Common Council leading the way on multi-pronged public safety effort
Council president and members issue “All Hands Call” for peace
Members of the Milwaukee Common Council today outlined a new, multi-pronged approach to public safety that engages community members, civic leaders and police in combatting the epidemic of violent crime in the city, issuing an “All Hands Call” for a peaceful summer.
“For too long, the mindset has been that there’s an inevitable conflict inherent in the job of rooting out violent crime in Milwaukee,” Common Council President Ashanti Hamilton said. “My colleagues and I stand together today to voice our declaration that there’s another way. We believe we can lead the way to a new approach that engages community members, civic leaders and police officers in stopping the violence.”
President Hamilton was joined at today’s news conference by Public Safety Committee chair Alderman Bob Donovan, as well as fellow council members Milele A. Coggs, Jim Bohl, Tony Zielinski, Mark A. Borkowski, Russell W. Stamper II, José G. Pérez, Cavalier Johnson, Chantia Lewis and Khalif J. Rainey.
Together, they laid out three important areas of focus for addressing the city’s violent crime: engaging community members with a series of anti-violence events and initiatives, engaging civic leaders through special Public Safety Committee meetings intended to foster intergovernmental cooperation, and engaging police officers by ensuring the Milwaukee Police Department is adequately staffed to weather an upcoming wave of up to 540 retirements that is anticipated over the next 18 months.
Engaging community members
Any effort to restore peace in the city’s neighborhoods will fall short without the buy-in and investment of residents themselves, President Hamilton said. By tapping into the individual skillsets of his Common Council colleagues, Hamilton said he has laid out a path for individual office-holders to foster that critical engagement.
Alderman Rainey will oversee a partnership with the Milwaukee Fatherhood Initiative, the Milwaukee Police Department Community Prosecution Unit and the Department of Neighborhood Services to initiate a series of night walks in problem areas throughout the city. Residents in those areas will be invited to participate, empowering them to take a stake in their neighborhood’s public safety while creating a visible deterrent to crime, and Rainey will leverage the Fatherhood Initiative to recruit 500 fathers and “father-figures” to play a role in engagement efforts.
“This city is full of people who are sick and tired of seeing their neighbors’ names in headlines about death and tragedy,” President Hamilton said. “They’ll do what they can to stop the violence; they’re just waiting for someone to invite them to the table and empower them to take action.”
Additionally, Hamilton said the council had previously approved several key initiatives to improve conditions in neighborhoods. The President’s own “Safe Zones” initiative will staff “neighborhood ambassadors” in the Garden Homes and Franklin Heights areas to mediate conflicts and foster a sense of neighborhood pride. Alderwoman Coggs sponsored a program that will offer financial aid to nonprofit groups that wish to purchase foreclosed properties to use as community resource centers. And Alderman Stamper is leading an effort to revamp the city’s Residents Preference Program to ensure that workers who are hired for qualifying projects come from the city’s most distressed neighborhoods, creating pathways to permanent employment.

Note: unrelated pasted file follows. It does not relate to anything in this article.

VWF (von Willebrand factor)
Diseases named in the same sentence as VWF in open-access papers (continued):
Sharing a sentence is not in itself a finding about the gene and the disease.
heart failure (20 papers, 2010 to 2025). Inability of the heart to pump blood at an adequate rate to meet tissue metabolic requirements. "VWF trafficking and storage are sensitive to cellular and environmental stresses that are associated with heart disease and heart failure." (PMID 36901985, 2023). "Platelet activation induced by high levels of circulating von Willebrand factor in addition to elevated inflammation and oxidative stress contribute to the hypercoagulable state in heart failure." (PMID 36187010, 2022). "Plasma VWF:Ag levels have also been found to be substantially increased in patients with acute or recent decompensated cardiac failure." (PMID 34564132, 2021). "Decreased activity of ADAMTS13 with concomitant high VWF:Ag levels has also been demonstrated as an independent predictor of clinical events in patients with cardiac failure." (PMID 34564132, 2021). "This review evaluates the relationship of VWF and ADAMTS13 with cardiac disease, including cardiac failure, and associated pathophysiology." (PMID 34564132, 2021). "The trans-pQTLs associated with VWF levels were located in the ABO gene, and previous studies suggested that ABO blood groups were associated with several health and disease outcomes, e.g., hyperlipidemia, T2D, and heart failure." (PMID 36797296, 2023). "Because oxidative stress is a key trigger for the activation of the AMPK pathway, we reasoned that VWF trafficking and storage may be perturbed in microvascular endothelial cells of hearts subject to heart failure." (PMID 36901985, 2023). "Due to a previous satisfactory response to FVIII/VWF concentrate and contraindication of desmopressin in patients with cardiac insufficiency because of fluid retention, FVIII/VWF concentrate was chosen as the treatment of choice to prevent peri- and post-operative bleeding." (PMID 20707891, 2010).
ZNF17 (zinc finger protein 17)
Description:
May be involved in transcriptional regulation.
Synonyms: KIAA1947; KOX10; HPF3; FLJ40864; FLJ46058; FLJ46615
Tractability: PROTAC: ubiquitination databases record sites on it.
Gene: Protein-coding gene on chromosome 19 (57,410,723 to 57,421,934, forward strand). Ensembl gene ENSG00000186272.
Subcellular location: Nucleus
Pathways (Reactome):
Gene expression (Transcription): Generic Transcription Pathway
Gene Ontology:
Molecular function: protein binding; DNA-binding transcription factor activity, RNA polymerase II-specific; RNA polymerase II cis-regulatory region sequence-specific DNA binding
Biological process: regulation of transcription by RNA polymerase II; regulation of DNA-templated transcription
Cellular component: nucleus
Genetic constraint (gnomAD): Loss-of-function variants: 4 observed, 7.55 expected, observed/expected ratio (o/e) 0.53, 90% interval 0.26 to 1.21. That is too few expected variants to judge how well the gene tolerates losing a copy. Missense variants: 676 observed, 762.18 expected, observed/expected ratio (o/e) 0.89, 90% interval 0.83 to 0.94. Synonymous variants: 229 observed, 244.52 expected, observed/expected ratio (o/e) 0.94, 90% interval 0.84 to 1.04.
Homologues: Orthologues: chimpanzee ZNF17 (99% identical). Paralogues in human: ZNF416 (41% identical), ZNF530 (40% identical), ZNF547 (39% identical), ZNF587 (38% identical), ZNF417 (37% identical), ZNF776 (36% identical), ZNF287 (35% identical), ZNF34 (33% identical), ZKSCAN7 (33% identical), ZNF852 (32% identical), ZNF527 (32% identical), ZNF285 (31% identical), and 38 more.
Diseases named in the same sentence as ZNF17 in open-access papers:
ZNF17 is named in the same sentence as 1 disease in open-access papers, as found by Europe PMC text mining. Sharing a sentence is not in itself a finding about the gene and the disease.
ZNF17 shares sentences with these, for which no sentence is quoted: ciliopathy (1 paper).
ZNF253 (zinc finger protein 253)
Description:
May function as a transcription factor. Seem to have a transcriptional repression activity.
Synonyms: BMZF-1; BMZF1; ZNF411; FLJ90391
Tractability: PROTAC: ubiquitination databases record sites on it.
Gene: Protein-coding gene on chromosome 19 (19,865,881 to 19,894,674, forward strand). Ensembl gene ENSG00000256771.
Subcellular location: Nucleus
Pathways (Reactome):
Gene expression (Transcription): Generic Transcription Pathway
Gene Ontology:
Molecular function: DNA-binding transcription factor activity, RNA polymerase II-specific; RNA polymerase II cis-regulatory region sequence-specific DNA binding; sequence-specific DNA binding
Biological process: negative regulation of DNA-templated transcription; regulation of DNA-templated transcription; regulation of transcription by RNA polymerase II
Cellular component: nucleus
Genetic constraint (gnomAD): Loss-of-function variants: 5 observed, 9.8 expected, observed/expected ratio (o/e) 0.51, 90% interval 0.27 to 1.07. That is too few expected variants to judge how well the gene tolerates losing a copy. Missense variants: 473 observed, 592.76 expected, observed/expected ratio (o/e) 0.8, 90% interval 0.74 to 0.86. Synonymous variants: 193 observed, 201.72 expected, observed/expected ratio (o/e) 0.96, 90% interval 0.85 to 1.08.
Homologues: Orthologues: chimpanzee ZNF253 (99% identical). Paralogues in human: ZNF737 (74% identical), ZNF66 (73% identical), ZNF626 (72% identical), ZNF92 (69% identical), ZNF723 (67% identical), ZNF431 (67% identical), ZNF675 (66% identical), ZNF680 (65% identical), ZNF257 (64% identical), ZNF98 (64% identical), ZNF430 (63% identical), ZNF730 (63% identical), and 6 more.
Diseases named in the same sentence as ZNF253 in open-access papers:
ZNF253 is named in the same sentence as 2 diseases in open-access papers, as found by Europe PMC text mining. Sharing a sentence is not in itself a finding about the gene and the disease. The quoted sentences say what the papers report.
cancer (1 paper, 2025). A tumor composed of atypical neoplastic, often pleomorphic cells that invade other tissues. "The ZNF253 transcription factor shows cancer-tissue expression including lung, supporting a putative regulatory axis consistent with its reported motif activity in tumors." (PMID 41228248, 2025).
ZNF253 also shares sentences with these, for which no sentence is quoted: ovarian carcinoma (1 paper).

Engaging civic leaders
Alderman Donovan said a series of special Public Safety Committee meetings this summer (schedule attached) will offer civic leaders the same opportunity to join the fray and take collaborative action. Each special meeting will examine the role of a different facet of the public safety process, starting with the police department on June 6.
“I hope these meetings prove to be a valuable opportunity to foster collaboration between law enforcement and government agencies, while at the same time providing citizens with some insight into the public safety process,” Alderman Donovan said.
Engaging police officers
Additionally, Alderman Donovan said immediate action is needed to avert the potential effects of mass police retirements. According to an analysis by the Employes’ Retirement System, 209 officers will be eligible to retire this year, and another 122 will be retirement-eligible in 2017.
“We have been warning for years that this retirement wave would be coming, and now here it is,” Alderman Donovan said. “The bottom line is you cannot replace an officer who has 25-plus years on the job with a new recruit, but you need to take the steps necessary to fill those positions now.”
Alderman Donovan, President Hamilton and nine of their colleagues delivered a letter (attached) to Mayor Tom Barrett on Wednesday asking him to include in his proposed 2017 executive budget sufficient funding to address the police staffing issue.
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